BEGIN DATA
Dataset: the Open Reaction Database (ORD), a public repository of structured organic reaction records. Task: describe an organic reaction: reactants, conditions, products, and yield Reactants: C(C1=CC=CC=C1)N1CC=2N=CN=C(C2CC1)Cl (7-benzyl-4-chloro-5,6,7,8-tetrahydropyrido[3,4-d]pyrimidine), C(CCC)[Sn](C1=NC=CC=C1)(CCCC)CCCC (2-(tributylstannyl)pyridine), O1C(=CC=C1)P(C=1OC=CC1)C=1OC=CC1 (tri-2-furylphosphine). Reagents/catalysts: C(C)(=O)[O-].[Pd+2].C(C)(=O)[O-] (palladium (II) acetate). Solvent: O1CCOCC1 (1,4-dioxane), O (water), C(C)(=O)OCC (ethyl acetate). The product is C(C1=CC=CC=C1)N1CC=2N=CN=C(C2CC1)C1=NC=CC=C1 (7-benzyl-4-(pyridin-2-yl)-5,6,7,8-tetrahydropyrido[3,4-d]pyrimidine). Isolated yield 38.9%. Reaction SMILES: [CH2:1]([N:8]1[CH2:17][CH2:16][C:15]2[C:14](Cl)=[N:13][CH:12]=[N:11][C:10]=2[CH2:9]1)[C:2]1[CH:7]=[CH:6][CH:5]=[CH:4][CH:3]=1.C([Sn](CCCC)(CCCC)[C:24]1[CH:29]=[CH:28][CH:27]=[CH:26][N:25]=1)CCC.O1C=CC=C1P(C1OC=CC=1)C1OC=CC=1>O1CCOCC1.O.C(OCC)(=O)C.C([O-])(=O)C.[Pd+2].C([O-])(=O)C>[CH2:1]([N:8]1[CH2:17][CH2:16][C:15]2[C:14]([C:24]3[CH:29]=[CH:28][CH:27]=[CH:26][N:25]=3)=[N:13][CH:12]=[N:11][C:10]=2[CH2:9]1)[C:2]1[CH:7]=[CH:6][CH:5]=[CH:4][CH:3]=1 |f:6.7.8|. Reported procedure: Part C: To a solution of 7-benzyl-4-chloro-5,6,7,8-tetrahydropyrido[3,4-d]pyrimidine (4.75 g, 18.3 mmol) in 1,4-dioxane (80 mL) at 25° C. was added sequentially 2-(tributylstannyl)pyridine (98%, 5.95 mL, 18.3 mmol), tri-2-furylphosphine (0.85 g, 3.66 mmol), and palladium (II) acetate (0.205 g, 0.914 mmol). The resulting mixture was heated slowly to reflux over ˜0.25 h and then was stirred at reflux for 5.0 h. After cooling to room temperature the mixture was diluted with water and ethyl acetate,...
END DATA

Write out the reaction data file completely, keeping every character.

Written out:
Dataset: the Open Reaction Database (ORD), a public repository of structured organic reaction records. Task: describe an organic reaction: reactants, conditions, products, and yield Reactants: C(C1=CC=CC=C1)N1CC=2N=CN=C(C2CC1)Cl (7-benzyl-4-chloro-5,6,7,8-tetrahydropyrido[3,4-d]pyrimidine), C(CCC)[Sn](C1=NC=CC=C1)(CCCC)CCCC (2-(tributylstannyl)pyridine), O1C(=CC=C1)P(C=1OC=CC1)C=1OC=CC1 (tri-2-furylphosphine). Reagents/catalysts: C(C)(=O)[O-].[Pd+2].C(C)(=O)[O-] (palladium (II) acetate). Solvent: O1CCOCC1 (1,4-dioxane), O (water), C(C)(=O)OCC (ethyl acetate). The product is C(C1=CC=CC=C1)N1CC=2N=CN=C(C2CC1)C1=NC=CC=C1 (7-benzyl-4-(pyridin-2-yl)-5,6,7,8-tetrahydropyrido[3,4-d]pyrimidine). Isolated yield 38.9%. Reaction SMILES: [CH2:1]([N:8]1[CH2:17][CH2:16][C:15]2[C:14](Cl)=[N:13][CH:12]=[N:11][C:10]=2[CH2:9]1)[C:2]1[CH:7]=[CH:6][CH:5]=[CH:4][CH:3]=1.C([Sn](CCCC)(CCCC)[C:24]1[CH:29]=[CH:28][CH:27]=[CH:26][N:25]=1)CCC.O1C=CC=C1P(C1OC=CC=1)C1OC=CC=1>O1CCOCC1.O.C(OCC)(=O)C.C([O-])(=O)C.[Pd+2].C([O-])(=O)C>[CH2:1]([N:8]1[CH2:17][CH2:16][C:15]2[C:14]([C:24]3[CH:29]=[CH:28][CH:27]=[CH:26][N:25]=3)=[N:13][CH:12]=[N:11][C:10]=2[CH2:9]1)[C:2]1[CH:7]=[CH:6][CH:5]=[CH:4][CH:3]=1 |f:6.7.8|. Reported procedure: Part C: To a solution of 7-benzyl-4-chloro-5,6,7,8-tetrahydropyrido[3,4-d]pyrimidine (4.75 g, 18.3 mmol) in 1,4-dioxane (80 mL) at 25° C. was added sequentially 2-(tributylstannyl)pyridine (98%, 5.95 mL, 18.3 mmol), tri-2-furylphosphine (0.85 g, 3.66 mmol), and palladium (II) acetate (0.205 g, 0.914 mmol). The resulting mixture was heated slowly to reflux over ˜0.25 h and then was stirred at reflux for 5.0 h. After cooling to room temperature the mixture was diluted with water and ethyl acetate,...